Throughout the US, activists are calling for the removal of controversial statues, which most often depict individuals with slavery or colonization ties. These statues have long been a subject of debate, but the American public’s renewed attention to systemic, racially-motivated violence has brought this conversation into the forefront of public discourse. According to those in favor of removal, these monuments glorify individuals who supported racist institutions. They stand as relics to white supremacy and racial terror. Others argue that these statues must remain because they are a part of our story. Although this is a heinous aspect of our past, removing these statues would be an attempt to whitewash America’s history. So, what are the opinions around this debate?
"We must not remove these statues!"Show moreShow less
Although slavery was a horrific institution, it is a part of our history. We must preserve reminders of our past, trusting that "those who don't know history are doomed to repeat it." The historical figures facing this backlash were not completely evil and efforts to remove their statues are led by angry, violent, and irrational mobs.
The statue removal movement is an attempt to erase white, Southern history. For the most part, activists are calling for the removal of statues that depict famous individuals in white history, like Robert E. Lee, Abraham Lincoln, and Thomas Jefferson.  What do all of these historical figures have in common? They were all white Southerners.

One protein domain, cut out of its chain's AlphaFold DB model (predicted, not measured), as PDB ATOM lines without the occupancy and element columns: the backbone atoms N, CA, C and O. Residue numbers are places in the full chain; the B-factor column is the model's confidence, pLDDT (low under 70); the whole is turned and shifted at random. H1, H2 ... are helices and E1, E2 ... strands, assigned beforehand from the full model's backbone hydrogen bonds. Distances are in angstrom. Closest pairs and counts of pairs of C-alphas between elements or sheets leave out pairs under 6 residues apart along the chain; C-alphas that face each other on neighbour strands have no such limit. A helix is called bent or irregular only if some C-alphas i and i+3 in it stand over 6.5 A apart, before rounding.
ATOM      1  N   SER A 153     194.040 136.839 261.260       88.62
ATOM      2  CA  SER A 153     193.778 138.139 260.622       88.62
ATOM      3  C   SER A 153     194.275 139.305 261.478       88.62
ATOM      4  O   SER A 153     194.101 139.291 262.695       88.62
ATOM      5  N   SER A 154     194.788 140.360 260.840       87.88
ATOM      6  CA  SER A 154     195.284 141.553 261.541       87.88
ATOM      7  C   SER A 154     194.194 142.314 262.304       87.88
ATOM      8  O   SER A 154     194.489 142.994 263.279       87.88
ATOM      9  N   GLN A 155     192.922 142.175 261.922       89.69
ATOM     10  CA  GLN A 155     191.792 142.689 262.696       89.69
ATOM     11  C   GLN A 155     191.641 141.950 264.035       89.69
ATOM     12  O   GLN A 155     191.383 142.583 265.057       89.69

Although protesters claim that their anger is due to these figures' racist opinions, the movement has targeted people that did not support racist institutions. A statue of Ulysses S. Grant was recently toppled by a group of protesters. Grant was a general for the Union Army, which fought to end slavery. A monument to Abraham Lincoln has also faced significant backlash.  Abraham Lincoln signed the famous Emancipation Proclamation, which was a significant step toward freedom for slaves. If this movement is truly a crusade against racism, why remove the statues of two men who worked to abolish slavery?
In light of this, it is likely that supporters of this movement do not simply want to remove symbols of racism from our public spaces. Instead, they want to use this argument as an excuse to erase important figures of white, Southern history.
[P1] Most controversial statues depict white people and famous figures in white history.
[P2] The people who want to remove these statues want to remove them to erase white history.